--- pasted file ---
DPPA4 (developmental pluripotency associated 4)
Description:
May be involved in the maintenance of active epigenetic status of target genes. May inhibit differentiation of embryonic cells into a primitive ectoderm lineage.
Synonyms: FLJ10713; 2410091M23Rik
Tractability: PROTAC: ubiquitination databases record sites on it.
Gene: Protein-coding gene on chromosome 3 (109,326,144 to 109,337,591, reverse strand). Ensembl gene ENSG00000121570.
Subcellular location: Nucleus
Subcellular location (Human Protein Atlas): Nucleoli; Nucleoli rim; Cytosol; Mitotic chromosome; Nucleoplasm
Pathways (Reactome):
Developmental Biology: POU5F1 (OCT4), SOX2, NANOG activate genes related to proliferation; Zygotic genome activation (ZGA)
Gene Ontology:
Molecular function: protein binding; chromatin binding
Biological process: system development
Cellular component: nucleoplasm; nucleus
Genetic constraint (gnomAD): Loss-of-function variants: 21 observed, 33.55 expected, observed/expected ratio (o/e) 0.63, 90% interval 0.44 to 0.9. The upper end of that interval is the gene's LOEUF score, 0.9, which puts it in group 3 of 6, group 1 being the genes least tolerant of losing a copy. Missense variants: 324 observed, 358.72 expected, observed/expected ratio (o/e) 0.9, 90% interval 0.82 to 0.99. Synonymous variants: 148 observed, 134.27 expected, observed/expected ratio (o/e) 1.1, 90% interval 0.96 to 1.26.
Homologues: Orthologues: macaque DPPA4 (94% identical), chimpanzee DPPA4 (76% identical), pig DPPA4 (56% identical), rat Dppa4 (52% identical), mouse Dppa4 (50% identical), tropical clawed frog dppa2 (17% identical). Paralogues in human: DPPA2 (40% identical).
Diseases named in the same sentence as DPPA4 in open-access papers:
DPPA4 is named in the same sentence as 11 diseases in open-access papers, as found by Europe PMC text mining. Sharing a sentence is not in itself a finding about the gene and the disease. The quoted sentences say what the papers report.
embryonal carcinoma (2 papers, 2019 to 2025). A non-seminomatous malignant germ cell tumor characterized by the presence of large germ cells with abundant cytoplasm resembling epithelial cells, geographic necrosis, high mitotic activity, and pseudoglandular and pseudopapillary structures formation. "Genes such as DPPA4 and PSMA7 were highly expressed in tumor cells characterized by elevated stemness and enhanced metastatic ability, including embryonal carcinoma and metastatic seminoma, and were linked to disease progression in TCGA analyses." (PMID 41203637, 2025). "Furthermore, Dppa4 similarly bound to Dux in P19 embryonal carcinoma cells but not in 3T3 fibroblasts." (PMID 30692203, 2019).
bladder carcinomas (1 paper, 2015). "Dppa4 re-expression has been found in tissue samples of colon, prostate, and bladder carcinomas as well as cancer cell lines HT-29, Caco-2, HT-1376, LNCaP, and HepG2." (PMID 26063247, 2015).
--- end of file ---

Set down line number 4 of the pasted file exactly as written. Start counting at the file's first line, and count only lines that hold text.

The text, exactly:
Synonyms: FLJ10713; 2410091M23Rik